Researchers at the Massachusetts Institute of Technology (MIT) have created a tiny robot which looks like a thread or a worm and is designed to crawl through the blood vessels inside the human brain, The Indian Express reported.
The robot is magnetically controlled and it is made for gliding through the narrow, winding pathways, such as the labyrinthine vasculature of the brain.
The aim of this robotic thread is to create a tool by which the doctors can deliver clot reducing therapies to patients who have blockages and lesions, such as the ones that occur in aneurysms and stroke.
The wormlike thread has been developed by Xuanhe Zhao, associate professor of mechanical engineering and of civil and environmental engineering at MIT along with lead author Yoonho Kim, a graduate student in MIT’s Department of Mechanical Engineering.
“Stroke is the number five cause of death and a leading cause of disability in the United States. If acute stroke can be treated within the first 90 minutes or so, patients’ survival rates could increase significantly,” Zhao said in a statement. “If we could design a device to reverse blood vessel blockage within this ‘golden hour,’ we could potentially avoid permanent brain damage. That’s our hope.”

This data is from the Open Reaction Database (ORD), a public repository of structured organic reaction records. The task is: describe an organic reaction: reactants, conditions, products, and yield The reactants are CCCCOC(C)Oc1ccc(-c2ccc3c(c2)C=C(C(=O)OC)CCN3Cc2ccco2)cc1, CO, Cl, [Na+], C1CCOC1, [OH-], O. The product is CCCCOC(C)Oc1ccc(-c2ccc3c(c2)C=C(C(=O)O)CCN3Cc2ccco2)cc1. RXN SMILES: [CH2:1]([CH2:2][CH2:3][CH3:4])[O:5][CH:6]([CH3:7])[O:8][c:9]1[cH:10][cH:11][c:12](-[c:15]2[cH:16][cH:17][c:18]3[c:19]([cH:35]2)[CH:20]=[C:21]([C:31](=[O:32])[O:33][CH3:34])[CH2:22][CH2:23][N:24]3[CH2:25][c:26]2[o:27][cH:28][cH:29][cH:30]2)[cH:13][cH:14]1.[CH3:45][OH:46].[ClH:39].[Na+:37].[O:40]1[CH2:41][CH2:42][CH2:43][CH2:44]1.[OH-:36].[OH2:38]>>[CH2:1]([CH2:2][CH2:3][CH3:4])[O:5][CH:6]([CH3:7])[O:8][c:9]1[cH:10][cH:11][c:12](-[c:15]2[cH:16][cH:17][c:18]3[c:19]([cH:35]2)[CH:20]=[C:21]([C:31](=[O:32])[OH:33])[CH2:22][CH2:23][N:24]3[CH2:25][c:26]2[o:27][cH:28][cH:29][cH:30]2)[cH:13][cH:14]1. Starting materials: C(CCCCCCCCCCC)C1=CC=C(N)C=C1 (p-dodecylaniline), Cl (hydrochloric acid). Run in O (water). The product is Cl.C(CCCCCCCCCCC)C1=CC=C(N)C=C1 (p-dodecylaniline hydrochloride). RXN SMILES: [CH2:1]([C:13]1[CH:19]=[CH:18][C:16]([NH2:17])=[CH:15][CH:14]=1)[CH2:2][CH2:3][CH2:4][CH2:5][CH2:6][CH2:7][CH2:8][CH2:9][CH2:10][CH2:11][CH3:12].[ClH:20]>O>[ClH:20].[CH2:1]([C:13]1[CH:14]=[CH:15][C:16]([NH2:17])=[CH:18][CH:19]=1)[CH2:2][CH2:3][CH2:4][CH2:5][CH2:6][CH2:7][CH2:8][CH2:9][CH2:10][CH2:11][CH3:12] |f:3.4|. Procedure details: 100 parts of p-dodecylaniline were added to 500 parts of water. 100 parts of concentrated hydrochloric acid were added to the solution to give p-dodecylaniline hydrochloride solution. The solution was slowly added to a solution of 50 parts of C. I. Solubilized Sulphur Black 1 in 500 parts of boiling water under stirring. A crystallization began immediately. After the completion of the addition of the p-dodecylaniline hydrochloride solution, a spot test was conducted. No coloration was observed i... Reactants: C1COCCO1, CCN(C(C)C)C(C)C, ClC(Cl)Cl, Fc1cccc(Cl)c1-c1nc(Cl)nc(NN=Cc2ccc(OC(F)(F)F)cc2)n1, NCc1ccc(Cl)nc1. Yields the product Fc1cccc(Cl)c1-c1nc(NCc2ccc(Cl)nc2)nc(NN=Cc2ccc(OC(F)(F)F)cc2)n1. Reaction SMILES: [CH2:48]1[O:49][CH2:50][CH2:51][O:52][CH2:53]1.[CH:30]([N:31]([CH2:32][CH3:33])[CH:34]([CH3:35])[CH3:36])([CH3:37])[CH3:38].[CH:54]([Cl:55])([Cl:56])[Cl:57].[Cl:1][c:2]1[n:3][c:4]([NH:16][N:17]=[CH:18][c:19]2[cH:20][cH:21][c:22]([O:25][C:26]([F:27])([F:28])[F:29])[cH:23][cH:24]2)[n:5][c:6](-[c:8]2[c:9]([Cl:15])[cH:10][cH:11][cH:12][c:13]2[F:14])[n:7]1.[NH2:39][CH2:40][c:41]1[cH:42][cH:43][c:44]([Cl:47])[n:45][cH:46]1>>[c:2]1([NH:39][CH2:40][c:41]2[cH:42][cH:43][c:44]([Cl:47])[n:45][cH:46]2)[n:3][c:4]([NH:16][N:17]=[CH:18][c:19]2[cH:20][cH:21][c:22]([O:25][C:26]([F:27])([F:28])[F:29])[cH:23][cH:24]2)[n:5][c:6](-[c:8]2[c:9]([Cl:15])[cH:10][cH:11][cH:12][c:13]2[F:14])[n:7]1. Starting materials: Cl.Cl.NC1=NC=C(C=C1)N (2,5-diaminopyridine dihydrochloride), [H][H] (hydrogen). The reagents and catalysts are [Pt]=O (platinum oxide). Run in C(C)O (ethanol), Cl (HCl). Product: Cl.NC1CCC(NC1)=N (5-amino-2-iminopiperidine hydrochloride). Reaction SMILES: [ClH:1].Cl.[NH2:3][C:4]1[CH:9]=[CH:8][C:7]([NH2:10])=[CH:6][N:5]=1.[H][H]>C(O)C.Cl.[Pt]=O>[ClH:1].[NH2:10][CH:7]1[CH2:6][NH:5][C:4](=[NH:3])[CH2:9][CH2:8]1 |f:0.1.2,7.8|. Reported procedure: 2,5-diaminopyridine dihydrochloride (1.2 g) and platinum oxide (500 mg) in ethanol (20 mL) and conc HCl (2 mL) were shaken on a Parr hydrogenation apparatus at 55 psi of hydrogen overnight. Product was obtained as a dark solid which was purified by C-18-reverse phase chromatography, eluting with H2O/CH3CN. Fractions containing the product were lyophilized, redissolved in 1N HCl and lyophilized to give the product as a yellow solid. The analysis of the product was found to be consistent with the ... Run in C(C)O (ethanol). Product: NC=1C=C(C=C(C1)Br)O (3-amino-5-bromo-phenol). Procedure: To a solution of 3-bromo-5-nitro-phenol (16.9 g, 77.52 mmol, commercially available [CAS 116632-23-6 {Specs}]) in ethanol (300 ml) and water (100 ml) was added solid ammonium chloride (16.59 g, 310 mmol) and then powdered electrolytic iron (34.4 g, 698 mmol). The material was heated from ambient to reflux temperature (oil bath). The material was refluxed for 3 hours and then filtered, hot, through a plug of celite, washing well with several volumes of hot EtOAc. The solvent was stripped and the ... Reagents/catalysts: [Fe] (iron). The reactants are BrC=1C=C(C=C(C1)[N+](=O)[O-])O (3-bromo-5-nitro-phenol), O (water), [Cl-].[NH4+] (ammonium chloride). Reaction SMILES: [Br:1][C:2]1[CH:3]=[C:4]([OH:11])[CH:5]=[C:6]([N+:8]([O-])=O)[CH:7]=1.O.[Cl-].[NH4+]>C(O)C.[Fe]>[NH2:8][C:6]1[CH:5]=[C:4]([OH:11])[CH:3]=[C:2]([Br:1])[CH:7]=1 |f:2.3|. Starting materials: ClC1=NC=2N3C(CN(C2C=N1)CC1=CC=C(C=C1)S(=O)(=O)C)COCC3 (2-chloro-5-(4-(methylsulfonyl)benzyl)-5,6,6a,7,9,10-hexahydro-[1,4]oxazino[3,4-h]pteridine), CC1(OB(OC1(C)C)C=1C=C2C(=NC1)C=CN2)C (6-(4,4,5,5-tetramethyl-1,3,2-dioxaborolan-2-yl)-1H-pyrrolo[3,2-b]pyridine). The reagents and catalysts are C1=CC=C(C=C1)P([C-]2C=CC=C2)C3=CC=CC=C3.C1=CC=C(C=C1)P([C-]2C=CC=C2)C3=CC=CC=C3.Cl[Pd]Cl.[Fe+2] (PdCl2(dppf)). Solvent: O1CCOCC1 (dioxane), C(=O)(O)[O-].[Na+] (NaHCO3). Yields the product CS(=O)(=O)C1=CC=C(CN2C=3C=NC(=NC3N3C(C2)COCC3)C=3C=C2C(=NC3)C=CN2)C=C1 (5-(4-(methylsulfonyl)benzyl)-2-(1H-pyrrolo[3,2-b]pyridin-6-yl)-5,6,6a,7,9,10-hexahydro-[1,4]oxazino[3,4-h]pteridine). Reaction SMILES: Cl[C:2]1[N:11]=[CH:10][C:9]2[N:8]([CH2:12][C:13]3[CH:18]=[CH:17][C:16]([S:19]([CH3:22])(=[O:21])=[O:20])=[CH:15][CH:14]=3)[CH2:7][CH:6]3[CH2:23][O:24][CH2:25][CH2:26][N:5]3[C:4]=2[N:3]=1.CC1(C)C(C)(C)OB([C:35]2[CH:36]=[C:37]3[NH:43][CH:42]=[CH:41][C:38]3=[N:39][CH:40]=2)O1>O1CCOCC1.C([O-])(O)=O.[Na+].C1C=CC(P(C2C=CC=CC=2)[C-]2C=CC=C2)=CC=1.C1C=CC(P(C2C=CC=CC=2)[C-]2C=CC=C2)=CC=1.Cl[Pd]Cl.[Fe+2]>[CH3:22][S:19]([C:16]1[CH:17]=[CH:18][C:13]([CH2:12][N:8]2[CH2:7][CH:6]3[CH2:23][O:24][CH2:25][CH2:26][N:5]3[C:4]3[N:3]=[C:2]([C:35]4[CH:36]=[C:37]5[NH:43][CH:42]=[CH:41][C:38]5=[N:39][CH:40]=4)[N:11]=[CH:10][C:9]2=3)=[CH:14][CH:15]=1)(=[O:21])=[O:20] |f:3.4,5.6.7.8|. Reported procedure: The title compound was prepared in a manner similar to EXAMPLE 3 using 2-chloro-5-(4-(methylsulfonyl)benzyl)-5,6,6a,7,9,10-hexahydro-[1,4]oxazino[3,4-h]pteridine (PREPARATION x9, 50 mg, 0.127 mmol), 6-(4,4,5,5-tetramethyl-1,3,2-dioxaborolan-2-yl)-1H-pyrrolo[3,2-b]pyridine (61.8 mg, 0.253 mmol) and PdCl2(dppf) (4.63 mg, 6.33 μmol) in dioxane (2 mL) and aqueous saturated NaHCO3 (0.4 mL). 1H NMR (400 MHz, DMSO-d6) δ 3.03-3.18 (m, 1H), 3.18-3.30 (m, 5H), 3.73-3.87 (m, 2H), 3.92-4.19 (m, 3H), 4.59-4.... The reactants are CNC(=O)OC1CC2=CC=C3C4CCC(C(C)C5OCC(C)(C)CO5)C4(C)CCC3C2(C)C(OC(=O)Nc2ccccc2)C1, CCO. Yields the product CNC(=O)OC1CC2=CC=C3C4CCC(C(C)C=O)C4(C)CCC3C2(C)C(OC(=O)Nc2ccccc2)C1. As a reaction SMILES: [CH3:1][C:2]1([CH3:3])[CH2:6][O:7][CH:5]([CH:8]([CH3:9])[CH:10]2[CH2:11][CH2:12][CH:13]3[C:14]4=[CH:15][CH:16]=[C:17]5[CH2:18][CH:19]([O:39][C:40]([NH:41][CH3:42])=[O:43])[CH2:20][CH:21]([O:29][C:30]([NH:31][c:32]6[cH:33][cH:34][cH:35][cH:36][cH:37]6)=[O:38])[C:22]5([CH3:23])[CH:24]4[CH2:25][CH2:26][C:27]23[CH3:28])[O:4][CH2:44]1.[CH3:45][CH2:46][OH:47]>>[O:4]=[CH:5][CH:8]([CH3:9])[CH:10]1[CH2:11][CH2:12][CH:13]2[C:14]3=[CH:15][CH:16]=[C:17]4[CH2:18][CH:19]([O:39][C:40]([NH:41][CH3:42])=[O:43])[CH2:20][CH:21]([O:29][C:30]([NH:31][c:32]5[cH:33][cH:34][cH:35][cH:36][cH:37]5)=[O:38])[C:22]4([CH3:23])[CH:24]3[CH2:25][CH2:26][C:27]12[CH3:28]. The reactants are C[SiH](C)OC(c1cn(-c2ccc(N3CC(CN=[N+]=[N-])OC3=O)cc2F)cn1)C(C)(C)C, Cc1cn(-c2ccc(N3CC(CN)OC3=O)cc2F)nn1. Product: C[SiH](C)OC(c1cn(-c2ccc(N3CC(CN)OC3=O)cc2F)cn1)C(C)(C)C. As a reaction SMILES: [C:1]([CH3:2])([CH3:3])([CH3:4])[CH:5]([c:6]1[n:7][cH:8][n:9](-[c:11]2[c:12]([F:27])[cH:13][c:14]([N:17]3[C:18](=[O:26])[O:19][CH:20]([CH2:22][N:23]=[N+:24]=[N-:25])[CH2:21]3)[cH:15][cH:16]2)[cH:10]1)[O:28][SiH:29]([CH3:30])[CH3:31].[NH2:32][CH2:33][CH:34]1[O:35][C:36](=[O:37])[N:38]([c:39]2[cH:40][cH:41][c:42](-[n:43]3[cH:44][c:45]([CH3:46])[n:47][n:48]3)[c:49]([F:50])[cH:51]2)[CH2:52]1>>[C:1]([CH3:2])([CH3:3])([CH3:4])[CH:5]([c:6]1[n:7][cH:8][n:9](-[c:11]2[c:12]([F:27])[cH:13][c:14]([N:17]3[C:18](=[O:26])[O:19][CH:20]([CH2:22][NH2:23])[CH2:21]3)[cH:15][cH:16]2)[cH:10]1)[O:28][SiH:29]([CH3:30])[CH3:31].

The latest research combines the expertise of hydrogels and biocompatible materials made mostly of water. It also includes 3-D printed materials which are controlled with the help of magnetism, the report said.
These can crawl, jump, and even catch a ball, simply by following the direction of a magnet. The worm-like robot at its core is made from a nickel-titanium alloy called “nitinol,” which is both bendy and springy.
The robotic thread is coated with a rubbery paste, embedded with particles to give it its magnetic properties. The MIT researchers demonstrated the precision of the robotic worm by using a large magnet to steer the thread through an obstacle course of small rings. This has been described as being similar to guiding a thread through the eye of a needle.
The scientists have also tested this magnetic worm through a silicone replica of major blood vessels of the human brain. The silicone replica was modeled after the CT scans of an actual patient’s brain. The team of scientists filled the silicone vessels with a liquid simulating the viscosity of blood.
This research project was partly funded by the Office of Naval Research, the MIT Institute for Soldier Nanotechnologies, and the National Science Foundation.